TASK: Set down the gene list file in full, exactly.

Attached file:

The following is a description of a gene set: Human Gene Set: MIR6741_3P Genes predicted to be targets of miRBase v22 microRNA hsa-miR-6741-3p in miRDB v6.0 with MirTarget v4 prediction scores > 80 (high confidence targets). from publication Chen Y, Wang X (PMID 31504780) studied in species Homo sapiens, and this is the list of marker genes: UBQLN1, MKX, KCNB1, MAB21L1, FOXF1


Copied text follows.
The following is a description of a gene set: Human Gene Set: MIR6741_3P Genes predicted to be targets of miRBase v22 microRNA hsa-miR-6741-3p in miRDB v6.0 with MirTarget v4 prediction scores > 80 (high confidence targets). from publication Chen Y, Wang X (PMID 31504780) studied in species Homo sapiens, and this is the list of marker genes: UBQLN1, MKX, KCNB1, MAB21L1, FOXF1